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Under Illinois choice-of-law rules, the law of the place of injury controls unless another state has a more significant relationship with the occurrence and with the parties with respect to the particular issue. That is the starting point for any choice-of-law analysis in personal injury claims.
The family resided in Michigan. The father obtained a riding lawn tractor from the retailer in Michigan. The retailer was a New York corporation domiciled in Illinois and made certain decisions regarding the design of the riding lawn tractor, product testing, distribution of that product, and investigations involving injuries caused by the product in Illinois. The father was mowing his lawn in Michigan using the riding lawn tractor. He did not see his minor son, who was less than four-years-old, walk up behind the riding lawn tractor. The father then backed up and ran over the minor son with the riding lawn tractor. The family sued the retailer in Illinois, alleged strict products liability and negligence claims, and moved to apply Illinois law to the liability and damages issues. The trial court ruled that Illinois law applied to those substantive issues and the appellate court agreed.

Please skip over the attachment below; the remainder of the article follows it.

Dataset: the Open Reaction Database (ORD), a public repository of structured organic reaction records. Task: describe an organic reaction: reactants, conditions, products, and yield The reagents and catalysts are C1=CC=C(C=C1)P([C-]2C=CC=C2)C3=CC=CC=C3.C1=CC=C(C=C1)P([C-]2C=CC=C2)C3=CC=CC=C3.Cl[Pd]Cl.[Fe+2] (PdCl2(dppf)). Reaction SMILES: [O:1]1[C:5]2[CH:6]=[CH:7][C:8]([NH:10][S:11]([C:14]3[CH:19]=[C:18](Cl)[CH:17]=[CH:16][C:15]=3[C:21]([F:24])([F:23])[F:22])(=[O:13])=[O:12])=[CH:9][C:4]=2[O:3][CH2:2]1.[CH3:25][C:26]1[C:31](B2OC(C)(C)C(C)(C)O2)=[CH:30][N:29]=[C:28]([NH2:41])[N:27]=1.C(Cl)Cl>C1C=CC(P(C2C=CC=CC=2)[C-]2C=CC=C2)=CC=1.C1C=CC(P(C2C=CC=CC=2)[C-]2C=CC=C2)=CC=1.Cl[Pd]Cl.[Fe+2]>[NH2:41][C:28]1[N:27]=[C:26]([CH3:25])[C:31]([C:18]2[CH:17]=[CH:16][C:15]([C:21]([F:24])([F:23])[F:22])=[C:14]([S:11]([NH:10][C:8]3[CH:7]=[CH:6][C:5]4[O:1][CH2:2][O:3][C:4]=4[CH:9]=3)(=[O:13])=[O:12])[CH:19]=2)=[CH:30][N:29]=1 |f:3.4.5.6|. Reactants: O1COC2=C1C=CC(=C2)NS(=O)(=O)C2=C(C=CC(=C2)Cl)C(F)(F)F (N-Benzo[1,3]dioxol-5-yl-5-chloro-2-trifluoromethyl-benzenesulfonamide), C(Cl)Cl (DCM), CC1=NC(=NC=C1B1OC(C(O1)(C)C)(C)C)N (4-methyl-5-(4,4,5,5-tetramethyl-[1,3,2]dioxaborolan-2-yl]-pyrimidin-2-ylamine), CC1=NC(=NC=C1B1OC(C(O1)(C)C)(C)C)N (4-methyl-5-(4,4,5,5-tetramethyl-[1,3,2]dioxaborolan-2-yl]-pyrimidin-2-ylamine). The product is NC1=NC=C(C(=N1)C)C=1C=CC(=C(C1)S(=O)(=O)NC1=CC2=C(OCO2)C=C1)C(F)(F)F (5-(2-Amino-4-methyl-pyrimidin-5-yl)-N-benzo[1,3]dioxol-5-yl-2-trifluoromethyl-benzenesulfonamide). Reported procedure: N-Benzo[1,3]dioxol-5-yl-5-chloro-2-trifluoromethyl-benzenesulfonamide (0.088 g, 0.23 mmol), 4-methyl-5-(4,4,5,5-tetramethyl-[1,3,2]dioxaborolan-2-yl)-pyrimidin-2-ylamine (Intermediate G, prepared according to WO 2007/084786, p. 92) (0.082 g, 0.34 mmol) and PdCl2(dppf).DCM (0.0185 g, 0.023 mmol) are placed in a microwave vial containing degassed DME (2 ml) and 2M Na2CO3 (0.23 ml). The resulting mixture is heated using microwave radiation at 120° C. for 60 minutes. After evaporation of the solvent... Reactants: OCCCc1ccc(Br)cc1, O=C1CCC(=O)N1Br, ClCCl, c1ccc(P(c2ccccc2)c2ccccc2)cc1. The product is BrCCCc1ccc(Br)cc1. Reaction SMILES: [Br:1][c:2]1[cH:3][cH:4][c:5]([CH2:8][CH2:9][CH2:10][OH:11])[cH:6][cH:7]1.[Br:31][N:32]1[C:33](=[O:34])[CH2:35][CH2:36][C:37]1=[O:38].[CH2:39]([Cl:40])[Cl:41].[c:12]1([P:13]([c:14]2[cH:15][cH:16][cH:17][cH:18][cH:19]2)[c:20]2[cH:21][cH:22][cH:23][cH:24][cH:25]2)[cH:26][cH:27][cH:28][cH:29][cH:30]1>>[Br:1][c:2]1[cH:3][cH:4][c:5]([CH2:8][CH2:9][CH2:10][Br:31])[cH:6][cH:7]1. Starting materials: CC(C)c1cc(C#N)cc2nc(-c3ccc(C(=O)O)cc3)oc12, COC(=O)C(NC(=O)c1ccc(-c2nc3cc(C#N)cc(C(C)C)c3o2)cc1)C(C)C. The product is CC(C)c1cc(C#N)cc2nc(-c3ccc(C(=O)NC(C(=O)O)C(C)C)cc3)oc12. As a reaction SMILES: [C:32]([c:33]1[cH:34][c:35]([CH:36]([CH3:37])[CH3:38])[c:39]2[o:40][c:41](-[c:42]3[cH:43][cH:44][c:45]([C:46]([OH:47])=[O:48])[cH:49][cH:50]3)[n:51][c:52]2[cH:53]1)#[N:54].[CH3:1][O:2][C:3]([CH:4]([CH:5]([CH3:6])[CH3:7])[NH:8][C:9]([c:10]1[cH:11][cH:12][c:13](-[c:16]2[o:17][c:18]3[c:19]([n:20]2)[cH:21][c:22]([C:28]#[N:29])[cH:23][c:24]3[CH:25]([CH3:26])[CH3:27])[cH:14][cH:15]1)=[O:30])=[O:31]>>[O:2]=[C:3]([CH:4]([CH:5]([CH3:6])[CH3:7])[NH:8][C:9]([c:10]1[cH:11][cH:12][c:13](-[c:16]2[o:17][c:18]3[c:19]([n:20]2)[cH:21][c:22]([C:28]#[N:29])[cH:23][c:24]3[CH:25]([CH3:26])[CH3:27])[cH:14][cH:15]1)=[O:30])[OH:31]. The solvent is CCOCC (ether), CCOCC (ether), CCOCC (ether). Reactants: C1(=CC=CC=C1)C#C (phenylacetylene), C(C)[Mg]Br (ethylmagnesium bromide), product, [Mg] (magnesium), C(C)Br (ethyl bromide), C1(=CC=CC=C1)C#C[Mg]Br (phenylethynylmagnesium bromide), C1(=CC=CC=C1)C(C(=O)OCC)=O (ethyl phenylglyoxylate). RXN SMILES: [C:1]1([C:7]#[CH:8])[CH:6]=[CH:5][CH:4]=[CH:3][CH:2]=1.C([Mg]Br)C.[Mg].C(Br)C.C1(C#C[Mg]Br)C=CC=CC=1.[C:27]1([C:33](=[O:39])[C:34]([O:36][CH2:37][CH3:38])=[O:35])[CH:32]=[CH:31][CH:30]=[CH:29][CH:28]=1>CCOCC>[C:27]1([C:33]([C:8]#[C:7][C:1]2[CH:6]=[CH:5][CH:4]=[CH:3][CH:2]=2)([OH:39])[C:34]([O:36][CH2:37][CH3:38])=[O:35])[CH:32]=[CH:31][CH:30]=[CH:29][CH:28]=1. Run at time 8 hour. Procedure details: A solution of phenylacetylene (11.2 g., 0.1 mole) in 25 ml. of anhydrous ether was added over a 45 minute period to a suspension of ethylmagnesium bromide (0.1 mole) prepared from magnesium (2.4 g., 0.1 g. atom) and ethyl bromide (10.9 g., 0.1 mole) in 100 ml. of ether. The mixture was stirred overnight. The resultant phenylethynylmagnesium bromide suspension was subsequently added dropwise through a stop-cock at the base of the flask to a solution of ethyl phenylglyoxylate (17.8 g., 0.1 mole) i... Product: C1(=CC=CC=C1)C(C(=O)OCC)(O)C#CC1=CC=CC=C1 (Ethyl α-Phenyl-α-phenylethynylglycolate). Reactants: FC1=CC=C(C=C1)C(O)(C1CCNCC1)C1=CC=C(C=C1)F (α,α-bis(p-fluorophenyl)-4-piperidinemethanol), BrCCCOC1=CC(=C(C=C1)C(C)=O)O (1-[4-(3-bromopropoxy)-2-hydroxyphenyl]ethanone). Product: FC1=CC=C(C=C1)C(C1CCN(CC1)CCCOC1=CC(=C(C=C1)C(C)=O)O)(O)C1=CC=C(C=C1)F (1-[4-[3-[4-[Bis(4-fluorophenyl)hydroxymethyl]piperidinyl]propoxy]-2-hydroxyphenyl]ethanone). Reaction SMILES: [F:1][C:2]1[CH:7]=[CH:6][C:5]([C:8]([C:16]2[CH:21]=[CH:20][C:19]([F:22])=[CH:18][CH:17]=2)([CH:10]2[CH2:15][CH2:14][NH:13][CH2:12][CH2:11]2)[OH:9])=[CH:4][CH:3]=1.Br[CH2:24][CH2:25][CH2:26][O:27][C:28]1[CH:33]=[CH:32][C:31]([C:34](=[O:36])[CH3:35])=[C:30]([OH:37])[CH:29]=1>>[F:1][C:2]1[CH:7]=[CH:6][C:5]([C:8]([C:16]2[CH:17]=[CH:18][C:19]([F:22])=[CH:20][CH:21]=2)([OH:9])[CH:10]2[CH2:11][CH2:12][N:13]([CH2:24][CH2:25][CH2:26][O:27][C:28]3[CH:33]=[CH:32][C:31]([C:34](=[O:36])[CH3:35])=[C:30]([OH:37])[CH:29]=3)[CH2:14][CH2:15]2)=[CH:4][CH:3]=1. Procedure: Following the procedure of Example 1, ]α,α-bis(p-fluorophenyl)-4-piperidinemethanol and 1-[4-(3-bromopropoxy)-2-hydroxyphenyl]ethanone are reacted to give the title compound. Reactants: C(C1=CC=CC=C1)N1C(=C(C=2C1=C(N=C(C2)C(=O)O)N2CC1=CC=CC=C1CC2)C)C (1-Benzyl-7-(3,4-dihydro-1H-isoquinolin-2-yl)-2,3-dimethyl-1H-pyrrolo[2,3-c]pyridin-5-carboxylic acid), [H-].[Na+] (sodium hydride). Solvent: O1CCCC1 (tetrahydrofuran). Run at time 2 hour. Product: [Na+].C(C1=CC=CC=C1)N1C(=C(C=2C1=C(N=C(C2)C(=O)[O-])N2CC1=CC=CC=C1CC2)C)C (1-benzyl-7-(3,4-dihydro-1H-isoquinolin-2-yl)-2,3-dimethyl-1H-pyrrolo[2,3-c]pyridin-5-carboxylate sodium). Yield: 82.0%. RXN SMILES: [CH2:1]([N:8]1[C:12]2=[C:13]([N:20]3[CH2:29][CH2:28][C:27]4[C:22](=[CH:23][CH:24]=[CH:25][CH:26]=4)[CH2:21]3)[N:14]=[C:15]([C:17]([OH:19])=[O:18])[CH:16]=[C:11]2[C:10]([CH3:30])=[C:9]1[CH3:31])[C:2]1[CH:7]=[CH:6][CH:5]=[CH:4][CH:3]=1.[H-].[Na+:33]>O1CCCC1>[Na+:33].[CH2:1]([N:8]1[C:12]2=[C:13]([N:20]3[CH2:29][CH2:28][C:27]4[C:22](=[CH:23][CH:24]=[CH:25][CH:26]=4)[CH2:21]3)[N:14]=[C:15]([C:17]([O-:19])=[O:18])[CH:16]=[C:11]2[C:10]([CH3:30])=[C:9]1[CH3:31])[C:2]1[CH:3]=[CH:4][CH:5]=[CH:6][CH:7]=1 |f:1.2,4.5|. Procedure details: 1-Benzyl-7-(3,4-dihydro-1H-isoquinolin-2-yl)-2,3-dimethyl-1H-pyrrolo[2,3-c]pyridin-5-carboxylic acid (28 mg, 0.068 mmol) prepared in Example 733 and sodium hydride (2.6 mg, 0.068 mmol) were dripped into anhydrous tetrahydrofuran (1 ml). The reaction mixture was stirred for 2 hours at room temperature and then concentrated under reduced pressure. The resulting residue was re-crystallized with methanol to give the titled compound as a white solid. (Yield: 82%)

Did the appellate court err in affirming the trial court’s ruling that Illinois law applied in this case?
The state supreme court found that Illinois' relationship to the case was not so pivotal as to overcome the presumption that Michigan, as the state where the injury occurred and the family resided, was the state with the most significant relationship to the case.